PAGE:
El Rancho in South Texas: Continuity and Change From 1750 Page: 53
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$350,000 to build and consisted of twenty-five rooms,
each with its own fireplace, with many bathrooms and
wide, cool verandas. It was finished in 1915 (Lea 1957).
Social Organization of a South Texas Ranch
Changes in the old patrdn system took place only
slowly. Some ranches in South Texas remained very tra-
ditional. Mifflin Kenedy's 375,000-acre La Parra Ranch
in Kenedy County maintained the old two-level social
order of the earlier haciendas well into the I96os (Villar-
The La Parra Ranch was composed of two divi-
sions, the Mifflin Kenedv Division and the Laurel Leaf
Division. Each division had a corrida or cow camp;
a campo de apie crew which worked "afoot" building
fence, clearing brush, and repairing fences and corrals;
and a series of ranchitos, two- and three-man stations
assigned to look after livestock. A windmill crew took
care of all of the windmills on the ranch. The corridas
had ten to thirty vaqueros, a remudero or horse wran-
gler, and a cocinero or camp cook, all supervised by a
caporal assisted by a caudillo. The campos were made up
of about twenty laborers supervised by a mayordomo,
who was assisted by a segundo. The early caporales were
Anglos, but since shortly after 1900, most have been
Mexican Americans (Villarreal 1970).
Into the early 196os, Kenedy vaqueros lived in cow
camps and spent their time working cattle or breaking
horses. In addition to being fine riders, vaqueros had
to be skilled at driving or herding cattle, cutting cattle
from the herd, and roping. Many took pride in their
work and their skills, and some became well-known
performers. As one vaquero noted, the life of a vaquero
was "interesting" and at times almost "romantic," but
would "never make a man rich" (Villarreal 1970).
Male children on the ranch were expected to begin
working for the ranch at about eight years of age. They
started as yard cleaners, and by the time they were
ten, they would begin working in carridas or campos.
Villarreal (1970) notes that the loyalty of earlier Mexi-
can vaqueros can be seen in the case of Encarnaci6n
Morales, whose five sons, a step-son, and two sons-
in-law began working on the Kenedy ranch in 1882.
As of the 1970os, five generations of the Morales family
had worked on the ranch: twenty-five grandsons, two
grandsons-in-law, fifteen great-grandsons, and seven
Certain vaquero equipment remained basically the
same, including the quirt, the chicote (cattle whip),
spurs, the bridle, bridle reins, and saddle blankets.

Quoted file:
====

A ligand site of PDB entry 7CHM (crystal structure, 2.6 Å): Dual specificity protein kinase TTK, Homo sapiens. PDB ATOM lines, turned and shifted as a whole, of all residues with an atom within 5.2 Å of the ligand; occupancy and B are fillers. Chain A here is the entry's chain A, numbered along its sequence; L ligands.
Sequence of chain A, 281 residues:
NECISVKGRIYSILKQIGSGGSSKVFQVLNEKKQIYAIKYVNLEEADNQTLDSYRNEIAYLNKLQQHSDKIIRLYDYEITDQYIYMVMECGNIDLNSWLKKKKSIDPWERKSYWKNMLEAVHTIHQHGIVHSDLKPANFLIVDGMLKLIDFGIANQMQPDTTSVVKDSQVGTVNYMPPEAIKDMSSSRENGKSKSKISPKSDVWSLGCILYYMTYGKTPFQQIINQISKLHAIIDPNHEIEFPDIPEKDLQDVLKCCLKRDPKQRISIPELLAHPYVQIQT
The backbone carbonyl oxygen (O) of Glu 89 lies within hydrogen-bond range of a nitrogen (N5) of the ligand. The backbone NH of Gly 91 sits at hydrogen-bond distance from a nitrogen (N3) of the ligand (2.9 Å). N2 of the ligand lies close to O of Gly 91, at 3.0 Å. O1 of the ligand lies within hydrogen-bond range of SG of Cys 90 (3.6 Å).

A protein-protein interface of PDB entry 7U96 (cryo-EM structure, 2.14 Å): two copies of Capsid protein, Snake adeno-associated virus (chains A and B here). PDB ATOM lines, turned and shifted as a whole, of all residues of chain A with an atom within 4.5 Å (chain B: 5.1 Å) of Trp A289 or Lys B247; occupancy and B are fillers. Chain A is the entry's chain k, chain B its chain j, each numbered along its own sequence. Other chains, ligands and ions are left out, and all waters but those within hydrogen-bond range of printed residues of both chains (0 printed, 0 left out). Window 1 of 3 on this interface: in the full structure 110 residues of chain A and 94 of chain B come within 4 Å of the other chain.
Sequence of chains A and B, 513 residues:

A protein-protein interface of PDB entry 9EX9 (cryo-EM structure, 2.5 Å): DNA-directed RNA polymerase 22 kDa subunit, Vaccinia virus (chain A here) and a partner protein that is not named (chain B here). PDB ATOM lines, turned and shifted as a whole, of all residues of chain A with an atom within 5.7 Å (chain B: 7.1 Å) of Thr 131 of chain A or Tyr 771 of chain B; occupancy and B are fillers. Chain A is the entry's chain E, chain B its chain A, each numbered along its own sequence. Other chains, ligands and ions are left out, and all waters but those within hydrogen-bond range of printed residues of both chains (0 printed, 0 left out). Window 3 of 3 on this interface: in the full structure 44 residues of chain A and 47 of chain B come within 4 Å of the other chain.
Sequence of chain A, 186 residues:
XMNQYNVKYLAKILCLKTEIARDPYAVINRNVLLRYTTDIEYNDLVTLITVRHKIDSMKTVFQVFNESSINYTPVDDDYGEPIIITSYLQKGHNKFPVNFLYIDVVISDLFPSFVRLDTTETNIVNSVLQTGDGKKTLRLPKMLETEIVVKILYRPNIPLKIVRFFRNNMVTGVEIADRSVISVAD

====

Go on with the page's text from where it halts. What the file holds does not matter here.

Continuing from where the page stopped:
Vaqueros continued to impress outsiders with their
skills with this equipment. For example, Maude Gilli-
land recalls in her memoirs that in the summer of 1902
her family traveled in wagons from Corpus Christi to
Rancho Capisallo, located in Cameron and Hidalgo
Counties, to be with their father, who was the ranch
manager. Accompanied by two Tejano vaqueros on
horseback, the family witnessed some remarkable dem-
onstrations of their skills:
There were thousands of wild geese on the coast in those
days and we weren't on the road long before we saw a large
flock. The Mexicans killed several. These men were experts
in the art of popping their long plaited raw-hide whips. Just
as the geese started to fly, one of the men put spurs to his
horse and ran among them and with a crack like a pistol shot
brought one down with his bullwhip! Mama cooked them in
the big Dutch oven. (1964)
The vaqueros on many ranches also became proficient
with new (and less romantic) equipment, like the claw-
hammer and fencing pliers. The hemp lariat replaced
the rawhide one not only because of hemp's greater
strength and flexibility, but because of its greater avail-
ability in local feed and hardware stores. Of course, the
saddle styles also changed. Although its basic shape re-
mained similar to the modem stock saddle which had
evolved by I870, modifications continued. Some types
became famous, like the Vela saddles of Floresville and
saddles of the King Ranch's Running W Saddle Shop,
made since 1865.
The Ranch in South Texas
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Graham, Joe S. El Rancho in South Texas: Continuity and Change From 1750, book, 1994; Denton, Texas. (texashistory.unt.edu/ark:/67531/metadc28328/m1/65/?q=el%20rancho: accessed August 17, 2017), University of North Texas Libraries, The Portal to Texas History, texashistory.unt.edu; crediting UNT Press.